Does My Orange Smell Like Your Orange?
Imagine that someone who has never seen nor smelled an orange asks you to describe what an orange smells like. Could you put it into words? Probably not—an orange just smells like an orange, and you learn to know and recognize that smell by association. When you see an orange, you smell it at the same time; then, even if you smell it in the dark, you know that it is an orange by associating the smell with the image of an orange, or with the name “orange.” In this sense, olfaction is fundamentally different from vision. If someone has never seen an orange before and asks you what an orange looks like, you could say that it is round, has an orange color, is about the size of a baseball, has a smooth surface, etc. You can create an internal image of an object in your brain, but you cannot really create an internal image of an odor in your brain.
If we cannot describe odors using language, and cannot even build an internal image of odors, how do we know that you and I smell the same odor when we smell an orange? The answer is that we do not know! As we mentioned, it is very likely that, when you and I smell an orange for the first time, we are activating different patterns of neural activity in our individual brains—but both of us are associating that odor with the same fruit, because we are both seeing an orange. Apart from associating the odor with the object “orange,” are we actually having a similar experience of that odor? Maybe, but the odors we perceive could be relative to everything else we have smelled in our lives. For example, an orange smells more like a lemon than it smells like coffee, and that is true for all of us. This means that the similarities between the way individuals perceive odors might be purely relative—simply, that we all agree that a specific object smells more like some objects than others. This is a good reminder that our perception of odors is not absolute—unlike our perception of the color red, for example, which is based on the unchanging frequency of light.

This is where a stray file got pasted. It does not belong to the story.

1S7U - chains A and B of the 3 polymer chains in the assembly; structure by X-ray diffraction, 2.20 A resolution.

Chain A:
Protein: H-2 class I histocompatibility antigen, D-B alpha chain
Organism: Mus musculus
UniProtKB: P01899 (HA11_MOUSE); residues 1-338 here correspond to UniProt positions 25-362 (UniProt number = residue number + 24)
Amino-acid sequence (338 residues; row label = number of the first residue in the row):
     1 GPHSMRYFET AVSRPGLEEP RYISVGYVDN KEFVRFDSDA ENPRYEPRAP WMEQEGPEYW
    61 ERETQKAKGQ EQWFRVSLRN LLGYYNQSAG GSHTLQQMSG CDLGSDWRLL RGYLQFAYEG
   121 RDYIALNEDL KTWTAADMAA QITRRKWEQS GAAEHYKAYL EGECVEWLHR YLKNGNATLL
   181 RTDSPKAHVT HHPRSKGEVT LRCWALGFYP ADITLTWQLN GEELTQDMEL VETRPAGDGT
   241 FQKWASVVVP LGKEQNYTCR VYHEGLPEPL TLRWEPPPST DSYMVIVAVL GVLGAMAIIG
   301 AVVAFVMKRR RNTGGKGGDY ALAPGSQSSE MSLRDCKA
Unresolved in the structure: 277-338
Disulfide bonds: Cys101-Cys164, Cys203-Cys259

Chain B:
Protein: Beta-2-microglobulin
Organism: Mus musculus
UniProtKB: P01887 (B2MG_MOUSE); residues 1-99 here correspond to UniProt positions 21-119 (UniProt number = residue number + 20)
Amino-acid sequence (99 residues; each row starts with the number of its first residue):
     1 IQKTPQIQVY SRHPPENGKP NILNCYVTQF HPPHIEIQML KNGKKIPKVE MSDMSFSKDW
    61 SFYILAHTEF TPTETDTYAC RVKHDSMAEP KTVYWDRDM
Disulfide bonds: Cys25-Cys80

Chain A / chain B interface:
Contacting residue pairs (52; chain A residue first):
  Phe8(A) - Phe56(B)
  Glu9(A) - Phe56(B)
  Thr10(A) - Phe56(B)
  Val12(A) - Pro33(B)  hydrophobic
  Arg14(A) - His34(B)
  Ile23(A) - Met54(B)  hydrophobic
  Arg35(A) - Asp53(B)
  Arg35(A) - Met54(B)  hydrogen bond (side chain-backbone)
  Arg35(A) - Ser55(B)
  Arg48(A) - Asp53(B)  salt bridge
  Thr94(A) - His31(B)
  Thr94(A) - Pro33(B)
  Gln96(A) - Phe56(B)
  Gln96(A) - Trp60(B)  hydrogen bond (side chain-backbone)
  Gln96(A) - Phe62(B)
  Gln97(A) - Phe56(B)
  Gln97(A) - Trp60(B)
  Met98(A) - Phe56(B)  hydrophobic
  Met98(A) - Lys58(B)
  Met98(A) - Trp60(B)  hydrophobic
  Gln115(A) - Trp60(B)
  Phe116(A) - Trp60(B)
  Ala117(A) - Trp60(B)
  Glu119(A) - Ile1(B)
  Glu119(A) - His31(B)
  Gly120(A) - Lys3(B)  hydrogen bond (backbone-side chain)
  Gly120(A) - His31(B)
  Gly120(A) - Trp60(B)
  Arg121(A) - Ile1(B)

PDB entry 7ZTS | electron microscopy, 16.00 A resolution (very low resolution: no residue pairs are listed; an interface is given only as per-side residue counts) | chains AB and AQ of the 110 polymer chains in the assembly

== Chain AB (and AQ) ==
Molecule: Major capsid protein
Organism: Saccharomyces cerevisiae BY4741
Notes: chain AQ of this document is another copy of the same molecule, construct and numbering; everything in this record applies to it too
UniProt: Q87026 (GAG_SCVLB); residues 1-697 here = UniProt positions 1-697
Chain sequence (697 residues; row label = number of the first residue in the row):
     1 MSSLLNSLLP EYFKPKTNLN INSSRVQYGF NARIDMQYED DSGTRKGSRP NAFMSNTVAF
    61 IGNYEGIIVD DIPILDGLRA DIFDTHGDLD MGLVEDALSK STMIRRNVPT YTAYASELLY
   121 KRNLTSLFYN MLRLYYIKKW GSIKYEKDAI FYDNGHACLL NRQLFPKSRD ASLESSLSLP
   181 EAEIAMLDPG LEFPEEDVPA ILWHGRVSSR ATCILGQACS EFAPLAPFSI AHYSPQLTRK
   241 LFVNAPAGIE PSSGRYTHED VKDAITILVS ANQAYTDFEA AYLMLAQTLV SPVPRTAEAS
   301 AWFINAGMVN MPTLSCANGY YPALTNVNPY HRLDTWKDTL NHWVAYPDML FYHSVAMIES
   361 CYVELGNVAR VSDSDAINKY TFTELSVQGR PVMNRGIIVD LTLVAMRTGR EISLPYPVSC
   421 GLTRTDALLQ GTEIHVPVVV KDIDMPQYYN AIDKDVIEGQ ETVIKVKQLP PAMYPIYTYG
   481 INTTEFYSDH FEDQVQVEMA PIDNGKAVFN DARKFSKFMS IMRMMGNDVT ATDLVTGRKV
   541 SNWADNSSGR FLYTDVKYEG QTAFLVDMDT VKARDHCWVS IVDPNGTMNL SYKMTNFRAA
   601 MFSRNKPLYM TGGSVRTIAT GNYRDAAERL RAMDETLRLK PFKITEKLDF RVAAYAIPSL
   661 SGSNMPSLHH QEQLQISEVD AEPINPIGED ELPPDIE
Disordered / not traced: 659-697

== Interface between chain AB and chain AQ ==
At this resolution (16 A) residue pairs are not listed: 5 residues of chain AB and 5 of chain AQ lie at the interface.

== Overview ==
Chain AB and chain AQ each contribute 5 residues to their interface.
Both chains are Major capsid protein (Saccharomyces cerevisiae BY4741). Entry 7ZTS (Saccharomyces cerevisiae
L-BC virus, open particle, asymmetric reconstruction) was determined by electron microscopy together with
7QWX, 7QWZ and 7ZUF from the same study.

The Riddle Of Perception—An Open Question For Future Scientists
There is one very important and complex question about perception that science has not yet answered. This question is valid for olfaction and all other senses and so is very fundamental—asking how interpretation of sensory information happens.
As we discussed, when the brain processes information from the senses, a specific pattern of electrical activity is generated in a particular set of neurons in the brain, representing the physical world in the brain through patterns of neural activity. These patterns of activity can vary in time (when they occur) and space (where in the brain they occur). So, the richness and variety of the whole physical world is somehow represented by the firing of specific groups of neurons at specific times and places in the brain.
For scientists, this implies two things: first, that physical reality is abstracted by the brain and, second, that the brain must interpret this abstract information to give it a meaning. For example, an object in the outside world, like an orange, is translated into a specific pattern of electrical activity that represents it in the brain, and then the brain “figures out” the meaning of this electrical activity (that there is an orange out there in the world) by interpreting and imposing meaning on this activity. But the brain must somehow associate this pattern of activity with a meaning like “this is the smell of an orange; it makes me feel good because it reminds me of the orchard I visited a few years ago…”. Currently, this surprising “jump” from electrical activity in the brain to the interpretation and meaning we place on it is a true mystery—we do not yet understand how it happens. I believe that this “magical” step is the next big riddle that future neuroscientists should address. Perhaps you will be one of them?